The number of entries for GCSE religious studies has soared in the last decade, driven by young people’s increasing interest in “exploring world views”, it has been suggested.
Last year, there were more than a quarter of a million entries for the subject, up around 42% on 10 years ago, according to analysis of exam figures by the PA news agency.
Experts and school leaders said the hike reflects the “increasing importance and interest” in understanding different beliefs.
The analysis of annual UK figures shows how the most popular GCSE subjects have changed between 2008 and 2018.
Students across England, Wales and Northern Ireland will receive this year’s GCSE results on Thursday.
History and geography have both grown in popularity – this is in part likely to be driven by the English Baccalaureate, a government benchmark which recognises youngsters who take one of these two subjects along with English, maths, science and a language.
French and design and technology have both fallen in popularity, but Spanish and art and design subjects have now entered the top 10.
Drama has fallen out of the 10 most popular subjects.
This analysis excludes maths, English and science, which are taken in some form by all pupils.
The figures show that religious studies has moved from fifth most popular 10 years ago, with 179,139 entries, to third last year, with 253,618 entries.
Deborah Weston, research officer at the National Association of Teachers of RE (NATRE), and board member of the Religious Education Council of England and Wales (REC), said: “The dramatic increase in the number of pupils opting to take GCSE religious studies over the past decade reflects the value that young people place on exploring and understanding the diverse range of worldviews that exist in today’s society.
“These worldviews have never been more important, both culturally and economically, as communication and interaction between different cultures and communities expands.”
She added that there is concern that uptake of the subject at GCSE has dipped slightly since 2017, arguing that “this is a direct result of the previous Government’s policy that has led to a narrowing of the curriculum, at the expense of arts and humanities”.
Geoff Barton, general secretary of the Association of School and College Leaders (ASCL), said: “Rising entries in religious studies may well reflect the increasing importance and interest in understanding different faiths and beliefs in the modern world.”
PA’s analysis shows that the most popular subject in 2008 was design and technology, with 332,787 entries.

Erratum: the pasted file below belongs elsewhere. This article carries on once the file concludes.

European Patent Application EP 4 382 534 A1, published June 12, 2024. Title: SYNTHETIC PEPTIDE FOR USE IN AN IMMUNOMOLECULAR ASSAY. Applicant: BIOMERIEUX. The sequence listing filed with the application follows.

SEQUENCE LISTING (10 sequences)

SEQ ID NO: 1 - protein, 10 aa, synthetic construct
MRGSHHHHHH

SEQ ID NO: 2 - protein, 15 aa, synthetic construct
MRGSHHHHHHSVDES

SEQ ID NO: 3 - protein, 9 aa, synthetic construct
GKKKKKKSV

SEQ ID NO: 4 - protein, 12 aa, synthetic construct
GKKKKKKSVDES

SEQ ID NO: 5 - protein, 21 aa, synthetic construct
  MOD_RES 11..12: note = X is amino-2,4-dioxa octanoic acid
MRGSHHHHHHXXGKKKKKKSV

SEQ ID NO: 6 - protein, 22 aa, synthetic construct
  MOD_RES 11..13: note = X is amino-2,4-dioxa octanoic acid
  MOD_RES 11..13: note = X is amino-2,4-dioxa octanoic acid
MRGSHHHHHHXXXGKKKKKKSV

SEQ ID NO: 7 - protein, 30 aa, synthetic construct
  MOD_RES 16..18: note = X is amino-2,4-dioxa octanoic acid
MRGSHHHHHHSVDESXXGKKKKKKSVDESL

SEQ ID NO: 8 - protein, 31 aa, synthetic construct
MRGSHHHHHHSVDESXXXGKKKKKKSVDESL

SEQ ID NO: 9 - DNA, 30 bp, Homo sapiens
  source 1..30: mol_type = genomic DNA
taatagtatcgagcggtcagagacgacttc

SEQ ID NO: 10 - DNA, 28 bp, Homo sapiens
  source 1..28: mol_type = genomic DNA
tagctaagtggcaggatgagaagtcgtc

By last year, it had dropped to fifth with 127,232 entries – a fall of 62%.
At the same time, art and design subjects entered the top 10 last year in fourth place, with 178,891 entries.
Drama was seventh most popular 10 years ago, but has now dropped out of the top 10.
Mr Barton said: “The decline in drama and in design and technology, as well as smaller-entry creative arts subjects outside the top 10, reflects the fact that these subjects are under huge pressure.
“This is because they have been marginalised by a double whammy in which the Government has put a greater emphasis on the traditional set of academic subjects contained in the EBacc suite while it has also cut school funding in real terms making it difficult to sustain a full range of courses.”
Figures published by exams regulator Ofqual in May suggest an increase in entries for arts and design subjects this summer compared with last year.
History and geography have risen from second and third most popular in 2008 to first and second respectively last year, PA’s analysis shows.
And while French was the fourth most popular option in 2008, with 201,940 entries, it has fallen to sixth, with entries down 37% to 126,750.
But Spanish is rising in popularity, and was the eighth most popular subject last year, with 95,080 entries.
Ofqual’s figures indicate there has been a 4% increase in modern foreign language entries this summer.
“It is good to see that Spanish is now in the top 10 but the increased number of entries in this subject does not make up for the decline in French and in the smaller-entry subject of German,” Mr Barton said.
“Our concern is that the perceived difficulty of modern foreign languages is deterring students from taking them up and that this has implications for international relations and the future supply of language teachers.”